oa Comparative and International Law Journal of Southern Africa - Insolvency enquiries and the right against self-incrimination: divergent approaches in South Africa and other jurisdictions
|Article Title||Insolvency enquiries and the right against self-incrimination: divergent approaches in South Africa and other jurisdictions|
|© Publisher:||Institute of Foreign and Comparative Law|
|Journal||Comparative and International Law Journal of Southern Africa|
|Affiliations||1 Faculty of Law, Howard College, University of KwaZulu-Natal|
|Publication Date||Nov 2006|
|Pages||415 - 434|
|Keyword(s)||Human rights, Insolvency enquiries, Right against self-incrimination and Self-incrimination|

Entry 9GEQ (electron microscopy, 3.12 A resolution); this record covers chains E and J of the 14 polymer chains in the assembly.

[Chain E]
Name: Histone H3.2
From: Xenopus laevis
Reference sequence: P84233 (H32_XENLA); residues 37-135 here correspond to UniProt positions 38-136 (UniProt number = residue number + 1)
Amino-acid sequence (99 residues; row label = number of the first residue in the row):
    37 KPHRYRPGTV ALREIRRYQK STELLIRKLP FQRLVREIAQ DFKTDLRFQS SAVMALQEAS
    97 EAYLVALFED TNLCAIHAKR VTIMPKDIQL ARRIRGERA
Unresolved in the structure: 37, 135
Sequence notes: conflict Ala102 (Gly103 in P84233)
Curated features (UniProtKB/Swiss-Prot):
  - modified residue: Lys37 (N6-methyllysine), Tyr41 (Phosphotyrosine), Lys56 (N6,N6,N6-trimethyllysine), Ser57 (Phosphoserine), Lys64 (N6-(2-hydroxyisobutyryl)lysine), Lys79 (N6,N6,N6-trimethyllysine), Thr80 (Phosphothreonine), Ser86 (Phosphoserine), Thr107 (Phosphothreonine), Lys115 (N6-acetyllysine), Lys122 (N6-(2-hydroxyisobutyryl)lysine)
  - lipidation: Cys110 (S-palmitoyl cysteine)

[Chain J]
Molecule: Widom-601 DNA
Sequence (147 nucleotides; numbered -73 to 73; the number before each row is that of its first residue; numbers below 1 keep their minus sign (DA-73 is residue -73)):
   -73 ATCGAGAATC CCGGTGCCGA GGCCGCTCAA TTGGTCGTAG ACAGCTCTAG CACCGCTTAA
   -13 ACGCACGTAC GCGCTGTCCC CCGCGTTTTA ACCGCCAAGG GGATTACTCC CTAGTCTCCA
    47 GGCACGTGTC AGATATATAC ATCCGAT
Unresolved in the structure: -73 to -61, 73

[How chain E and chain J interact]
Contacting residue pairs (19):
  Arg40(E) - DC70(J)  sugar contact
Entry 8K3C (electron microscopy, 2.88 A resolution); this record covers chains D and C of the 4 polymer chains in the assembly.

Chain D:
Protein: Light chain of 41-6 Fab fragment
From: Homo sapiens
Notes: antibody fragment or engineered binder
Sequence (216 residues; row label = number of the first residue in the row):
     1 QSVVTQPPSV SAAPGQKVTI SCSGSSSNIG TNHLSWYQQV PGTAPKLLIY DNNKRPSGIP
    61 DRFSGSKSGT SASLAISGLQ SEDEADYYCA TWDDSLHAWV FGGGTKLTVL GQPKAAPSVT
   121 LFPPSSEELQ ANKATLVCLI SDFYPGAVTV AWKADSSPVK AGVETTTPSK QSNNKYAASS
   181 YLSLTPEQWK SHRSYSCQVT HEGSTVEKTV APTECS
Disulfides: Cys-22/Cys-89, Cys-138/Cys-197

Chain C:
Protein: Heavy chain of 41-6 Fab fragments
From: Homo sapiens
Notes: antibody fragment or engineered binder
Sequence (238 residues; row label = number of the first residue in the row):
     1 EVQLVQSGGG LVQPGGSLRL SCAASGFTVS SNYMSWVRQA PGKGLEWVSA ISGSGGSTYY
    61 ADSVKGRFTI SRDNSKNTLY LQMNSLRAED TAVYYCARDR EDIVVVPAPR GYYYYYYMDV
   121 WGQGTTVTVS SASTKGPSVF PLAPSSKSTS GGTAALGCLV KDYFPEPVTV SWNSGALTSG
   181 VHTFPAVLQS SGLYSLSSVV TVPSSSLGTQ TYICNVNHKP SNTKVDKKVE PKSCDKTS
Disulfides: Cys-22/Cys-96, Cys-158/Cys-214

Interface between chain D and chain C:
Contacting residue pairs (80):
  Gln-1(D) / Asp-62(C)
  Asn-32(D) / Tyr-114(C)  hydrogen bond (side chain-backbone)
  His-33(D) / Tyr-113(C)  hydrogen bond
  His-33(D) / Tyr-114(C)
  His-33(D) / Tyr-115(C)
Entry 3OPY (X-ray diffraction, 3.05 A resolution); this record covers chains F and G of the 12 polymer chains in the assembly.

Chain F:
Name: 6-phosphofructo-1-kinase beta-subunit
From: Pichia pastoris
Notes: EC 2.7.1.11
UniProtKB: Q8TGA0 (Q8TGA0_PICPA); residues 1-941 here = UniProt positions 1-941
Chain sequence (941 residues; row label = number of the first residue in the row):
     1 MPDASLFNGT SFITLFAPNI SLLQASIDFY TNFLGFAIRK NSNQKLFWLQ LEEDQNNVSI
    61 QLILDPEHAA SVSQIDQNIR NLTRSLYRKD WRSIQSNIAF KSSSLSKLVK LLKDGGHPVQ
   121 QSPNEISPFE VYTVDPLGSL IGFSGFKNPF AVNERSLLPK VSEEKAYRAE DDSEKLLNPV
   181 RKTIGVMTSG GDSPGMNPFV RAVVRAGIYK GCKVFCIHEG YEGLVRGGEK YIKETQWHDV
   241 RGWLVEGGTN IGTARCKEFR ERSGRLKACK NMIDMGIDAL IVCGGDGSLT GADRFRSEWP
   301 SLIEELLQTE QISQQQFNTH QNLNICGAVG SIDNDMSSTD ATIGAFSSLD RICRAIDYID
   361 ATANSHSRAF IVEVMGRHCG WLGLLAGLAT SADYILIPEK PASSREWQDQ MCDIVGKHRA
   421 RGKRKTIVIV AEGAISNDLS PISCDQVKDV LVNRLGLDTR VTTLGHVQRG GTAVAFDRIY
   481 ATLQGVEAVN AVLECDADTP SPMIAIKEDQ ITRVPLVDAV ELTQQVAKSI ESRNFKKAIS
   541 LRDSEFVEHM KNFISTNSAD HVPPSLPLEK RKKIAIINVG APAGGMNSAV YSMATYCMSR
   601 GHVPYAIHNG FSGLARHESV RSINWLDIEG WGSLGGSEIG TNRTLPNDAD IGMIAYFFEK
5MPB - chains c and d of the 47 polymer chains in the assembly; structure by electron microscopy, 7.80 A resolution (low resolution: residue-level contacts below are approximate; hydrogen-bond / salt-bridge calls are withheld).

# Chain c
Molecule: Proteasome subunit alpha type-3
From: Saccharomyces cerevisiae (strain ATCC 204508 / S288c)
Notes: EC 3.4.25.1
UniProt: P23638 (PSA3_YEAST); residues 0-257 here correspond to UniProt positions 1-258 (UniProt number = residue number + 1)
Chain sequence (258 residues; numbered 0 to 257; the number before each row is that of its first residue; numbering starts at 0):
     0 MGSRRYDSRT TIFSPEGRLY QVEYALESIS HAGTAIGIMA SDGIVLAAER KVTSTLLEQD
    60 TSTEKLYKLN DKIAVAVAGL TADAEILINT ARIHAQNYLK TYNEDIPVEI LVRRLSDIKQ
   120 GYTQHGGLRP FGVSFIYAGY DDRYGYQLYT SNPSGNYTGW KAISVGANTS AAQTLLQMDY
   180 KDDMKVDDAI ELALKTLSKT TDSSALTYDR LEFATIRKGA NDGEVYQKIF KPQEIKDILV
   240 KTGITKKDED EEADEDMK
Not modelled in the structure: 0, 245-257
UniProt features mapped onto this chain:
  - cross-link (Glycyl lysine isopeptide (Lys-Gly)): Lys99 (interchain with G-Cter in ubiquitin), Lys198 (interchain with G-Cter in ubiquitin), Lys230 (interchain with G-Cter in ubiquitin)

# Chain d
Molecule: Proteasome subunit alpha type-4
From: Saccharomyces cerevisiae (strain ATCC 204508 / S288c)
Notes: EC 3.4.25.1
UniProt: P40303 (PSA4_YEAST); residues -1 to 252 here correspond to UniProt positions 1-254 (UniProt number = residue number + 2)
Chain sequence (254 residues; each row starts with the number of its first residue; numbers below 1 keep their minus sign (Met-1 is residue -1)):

In South Africa, the recognition, in the Bill of Rights, of the right to remain silent and the right against self-incrimination, gave rise to challenges to the validity of statutory provisions which regulate insolvency enquiries. The Constitutional Court confirmed the validity of sections 64, 65 and 66 of the Insolvency Act, but declared invalid certain portions of sections 415 and 417 of the Companies Act on the basis of their infringement of the right against self-incrimination. Subsequent legislative amendments appear to favour an examinee's right against self-incrimination to an extent which goes beyond what the Constitutional Court required for the legislation to be valid. Striking parallels may be drawn between developments in the United Kingdom, since the coming into force of the Human Rights Act 1998, and the European Convention on Human Rights having become applicable. However, there is a marked difference in approach on the question whether the right against self-incrimination requires derivative use, as well as direct use, immunity to be extended to an examinee in insolvency enquiries. Apparent inconsistencies have also emerged in the approach of the European Court. It is hoped that, before long, the issue will be resolved in the European Court in such a way as to provide guidance to South African legislators.
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